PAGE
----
American conservatives are gathering in Hungary this week to celebrate and swap notes with Prime Minister Viktor Orbán, a far-right authoritarian who’s successfully undermined democracy in his home country.
Got that? Now pause, and read that sentence again.
Orbán’s keynote speech yesterday at the Conservative Political Action Conference, the American right’s most prominent meet-and-greet, has taken the long love affair that certain types of conservative intellectuals have with authoritarian Hungary to a whole new level. Fresh off fancy fellowships in Budapest, many right-wing thought leaders have come to resemble college students who studied abroad in Hungary and can’t shut the fuck up about it. Orbán counts among his admirers Tucker Carlson, Marjorie Taylor Greene, JD Vance, and Christian conservative writer Rod Dreher, who once favorably compared the autocrat to Donald Trump in an interview with the New Yorker: “Trump fights like a drunk falling off a barstool. Orbán fights like people say Trump fights.”
Orbán’s speech at CPAC yesterday took the form of a 12-point path to power for the American right. His advice ranged from the sensible (“read every day. A book a day keeps the defeat away”) to the concerning (“play by our own rules. The only way to win is to refuse to accept the solutions and the paths offered by others”). He urged American conservatives to build durable institutions, pass economic policies that benefit the majority, and eschew the utopian dreams of the left for hard practical policies that voters actually want. At one point, he quoted Sting.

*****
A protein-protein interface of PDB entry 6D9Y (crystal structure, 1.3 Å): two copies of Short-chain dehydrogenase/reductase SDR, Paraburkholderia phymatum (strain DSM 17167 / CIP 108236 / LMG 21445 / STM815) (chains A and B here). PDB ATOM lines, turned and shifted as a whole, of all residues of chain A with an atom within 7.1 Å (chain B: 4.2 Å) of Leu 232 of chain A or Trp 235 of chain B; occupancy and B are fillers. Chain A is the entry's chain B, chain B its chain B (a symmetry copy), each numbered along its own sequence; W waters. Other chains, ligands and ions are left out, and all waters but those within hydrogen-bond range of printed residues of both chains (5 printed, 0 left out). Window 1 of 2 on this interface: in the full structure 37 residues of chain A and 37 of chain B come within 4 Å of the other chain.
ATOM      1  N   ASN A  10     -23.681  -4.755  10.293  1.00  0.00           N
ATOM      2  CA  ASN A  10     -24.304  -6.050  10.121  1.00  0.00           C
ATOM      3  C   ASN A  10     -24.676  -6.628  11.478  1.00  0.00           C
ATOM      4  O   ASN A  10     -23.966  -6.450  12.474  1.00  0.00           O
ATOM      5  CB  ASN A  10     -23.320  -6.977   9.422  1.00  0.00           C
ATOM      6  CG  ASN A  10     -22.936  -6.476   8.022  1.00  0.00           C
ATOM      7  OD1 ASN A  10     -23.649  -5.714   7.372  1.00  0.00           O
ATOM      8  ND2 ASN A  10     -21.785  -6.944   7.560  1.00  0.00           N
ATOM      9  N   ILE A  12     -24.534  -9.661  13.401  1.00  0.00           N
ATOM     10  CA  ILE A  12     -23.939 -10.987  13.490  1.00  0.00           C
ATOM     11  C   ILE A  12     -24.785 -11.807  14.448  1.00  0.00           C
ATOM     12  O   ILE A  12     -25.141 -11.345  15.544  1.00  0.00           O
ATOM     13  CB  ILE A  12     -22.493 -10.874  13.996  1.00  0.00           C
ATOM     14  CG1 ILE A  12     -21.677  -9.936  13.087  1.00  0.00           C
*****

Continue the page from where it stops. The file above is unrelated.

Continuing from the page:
Orbán’s speech also contained veiled critiques of the American right. He urged the attendees to reject conspiracy theories and embrace science. “We may gain immense popularity on internet forums by promoting conspiracy theories—and indeed sometimes there is truth in them; but in reality we will alienate a large proportion of the electorate, find ourselves pushed to the margins, and eventually we will lose.”
If you think that a lot of this, on its face, sounds reasonable, you’re not alone. Orbán is an extremely intelligent marketer of nationalistic ideas, and many conservative intellectuals—Dreher in particular—have gushed about the prime minister’s English fluency, erudition, and personal charisma. However, if you consider the context that Orbán’s speech elides and omits, his advice begins to take on some extremely dark dimensions.
At one point, for example, Orbán claimed that right-wing movements must develop their own media outlets to combat the “dominance” of the left:
We can only show up the insane ideas of the progressive Left if we have media that helps us to do this…The root of the problem is that the modern Western media aligns itself with the views of the Left…And as soon as a conservative figure appears in the media, they are criticized, attacked, defamed and vilified. I am familiar with the old ethos of Western democracy, according to which party politics and the press must be separated. That is how it should be. But, dear friends, the Democrats in the US, for instance, do not obey such rules. Just try to count how many media outlets are in the service of the Democratic Party: CNN, the New York Times, the list goes on—I could carry on into the night. Naturally, the Grand Old Party, too, has allied media outlets, but they are no match for the liberals’ dominance of the media.
In practice, though, Orbán hasn’t simply developed alternative news sources, so much as gutted the independent press and consolidated state control over nearly every major Hungarian media outlet. An Orbánized media environment in America wouldn’t resemble a greater number of Fox-like channels, but an environment, as Orbán put it, where shows like Tucker Carlson’s play “day and night—or, as you say, 24/7,” and where someone like, say, Sean Hannity owns the New York Times.
Even Orbán’s plea for the American right to reject conspiracy theories takes the form of a crafty false equivalence: Conspiracy theories, he claimed, are not all that different from “the denial of biology by LGBTQ movements.” Right-wingers, then, must eschew extremity to more effectively emphasize the issues on which the left is “completely out of touch with reality.”